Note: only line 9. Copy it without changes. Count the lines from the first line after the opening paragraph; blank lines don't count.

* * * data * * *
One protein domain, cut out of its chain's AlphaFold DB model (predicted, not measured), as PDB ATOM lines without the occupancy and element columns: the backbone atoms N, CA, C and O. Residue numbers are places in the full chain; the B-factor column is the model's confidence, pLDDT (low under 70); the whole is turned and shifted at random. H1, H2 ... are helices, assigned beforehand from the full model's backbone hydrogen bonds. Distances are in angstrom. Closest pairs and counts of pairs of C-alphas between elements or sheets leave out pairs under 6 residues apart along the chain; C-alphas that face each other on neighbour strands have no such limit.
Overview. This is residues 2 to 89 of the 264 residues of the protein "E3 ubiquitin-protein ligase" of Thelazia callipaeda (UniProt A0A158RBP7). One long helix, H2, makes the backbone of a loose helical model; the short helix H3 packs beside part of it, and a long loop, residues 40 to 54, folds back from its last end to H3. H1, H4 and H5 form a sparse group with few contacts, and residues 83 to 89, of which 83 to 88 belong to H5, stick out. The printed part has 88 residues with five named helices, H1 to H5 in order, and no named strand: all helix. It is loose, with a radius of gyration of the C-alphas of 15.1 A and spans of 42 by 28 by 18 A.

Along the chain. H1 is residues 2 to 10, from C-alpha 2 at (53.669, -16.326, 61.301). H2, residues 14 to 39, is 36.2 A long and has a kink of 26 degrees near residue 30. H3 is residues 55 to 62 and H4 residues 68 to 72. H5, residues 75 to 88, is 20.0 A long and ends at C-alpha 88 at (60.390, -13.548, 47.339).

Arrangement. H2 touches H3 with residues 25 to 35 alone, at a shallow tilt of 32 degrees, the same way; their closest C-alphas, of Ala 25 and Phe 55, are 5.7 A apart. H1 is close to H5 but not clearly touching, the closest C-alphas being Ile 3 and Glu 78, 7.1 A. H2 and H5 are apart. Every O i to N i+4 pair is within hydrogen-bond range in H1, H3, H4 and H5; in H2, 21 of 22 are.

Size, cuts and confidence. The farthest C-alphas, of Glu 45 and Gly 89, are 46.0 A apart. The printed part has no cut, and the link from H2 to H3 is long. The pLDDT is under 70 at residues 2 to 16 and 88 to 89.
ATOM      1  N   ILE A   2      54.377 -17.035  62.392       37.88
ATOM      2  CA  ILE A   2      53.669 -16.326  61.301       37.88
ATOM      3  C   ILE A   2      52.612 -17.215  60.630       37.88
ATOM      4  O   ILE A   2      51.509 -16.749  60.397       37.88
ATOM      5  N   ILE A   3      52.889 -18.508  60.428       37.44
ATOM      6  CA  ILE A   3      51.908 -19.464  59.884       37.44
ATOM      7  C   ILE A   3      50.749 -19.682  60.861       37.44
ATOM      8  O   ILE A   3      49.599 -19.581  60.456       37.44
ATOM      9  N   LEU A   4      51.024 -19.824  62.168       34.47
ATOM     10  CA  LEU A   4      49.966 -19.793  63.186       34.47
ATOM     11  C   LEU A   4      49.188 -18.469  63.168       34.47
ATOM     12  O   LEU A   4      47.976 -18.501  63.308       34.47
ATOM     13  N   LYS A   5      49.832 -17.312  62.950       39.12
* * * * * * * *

ATOM      5  N   ILE A   3      52.889 -18.508  60.428       37.44